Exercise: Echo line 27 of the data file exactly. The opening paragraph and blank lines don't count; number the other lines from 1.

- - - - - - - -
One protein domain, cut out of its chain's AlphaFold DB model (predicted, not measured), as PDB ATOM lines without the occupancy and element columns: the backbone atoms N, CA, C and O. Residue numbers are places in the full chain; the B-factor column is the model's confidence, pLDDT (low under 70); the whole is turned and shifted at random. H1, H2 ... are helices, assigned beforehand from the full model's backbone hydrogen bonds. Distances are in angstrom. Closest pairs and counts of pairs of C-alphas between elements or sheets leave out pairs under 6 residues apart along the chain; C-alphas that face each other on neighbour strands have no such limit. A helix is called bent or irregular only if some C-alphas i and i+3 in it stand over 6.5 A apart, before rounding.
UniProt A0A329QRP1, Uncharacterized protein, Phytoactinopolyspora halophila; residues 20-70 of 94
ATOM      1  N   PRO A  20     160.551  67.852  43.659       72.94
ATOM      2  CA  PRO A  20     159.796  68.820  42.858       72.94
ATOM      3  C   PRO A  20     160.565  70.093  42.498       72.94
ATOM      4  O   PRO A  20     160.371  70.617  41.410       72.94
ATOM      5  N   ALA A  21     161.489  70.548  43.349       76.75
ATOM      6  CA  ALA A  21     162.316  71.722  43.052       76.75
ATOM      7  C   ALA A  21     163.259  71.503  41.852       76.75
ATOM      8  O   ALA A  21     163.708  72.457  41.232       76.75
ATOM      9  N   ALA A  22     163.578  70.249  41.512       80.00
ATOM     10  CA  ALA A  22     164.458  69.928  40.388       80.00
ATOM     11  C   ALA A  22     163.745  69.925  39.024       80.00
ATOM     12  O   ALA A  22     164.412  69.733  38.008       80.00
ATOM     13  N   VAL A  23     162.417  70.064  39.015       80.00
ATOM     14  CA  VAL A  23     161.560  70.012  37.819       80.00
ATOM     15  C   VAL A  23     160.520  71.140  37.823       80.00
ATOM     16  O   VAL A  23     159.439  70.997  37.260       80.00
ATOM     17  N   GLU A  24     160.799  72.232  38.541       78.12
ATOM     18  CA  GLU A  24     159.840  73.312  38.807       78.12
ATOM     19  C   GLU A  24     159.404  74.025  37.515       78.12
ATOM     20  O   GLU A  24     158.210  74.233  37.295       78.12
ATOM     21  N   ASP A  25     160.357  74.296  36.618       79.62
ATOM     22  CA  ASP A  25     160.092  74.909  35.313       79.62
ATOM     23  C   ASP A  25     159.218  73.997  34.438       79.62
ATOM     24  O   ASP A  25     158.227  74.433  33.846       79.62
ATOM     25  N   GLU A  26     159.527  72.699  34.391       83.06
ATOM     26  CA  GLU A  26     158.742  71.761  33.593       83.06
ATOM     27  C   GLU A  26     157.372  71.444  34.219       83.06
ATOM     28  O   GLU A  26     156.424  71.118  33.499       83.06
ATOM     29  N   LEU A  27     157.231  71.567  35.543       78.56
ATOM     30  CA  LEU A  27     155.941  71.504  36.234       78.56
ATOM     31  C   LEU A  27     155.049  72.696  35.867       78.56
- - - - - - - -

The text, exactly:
ATOM     26  CA  GLU A  26     158.742  71.761  33.593       83.06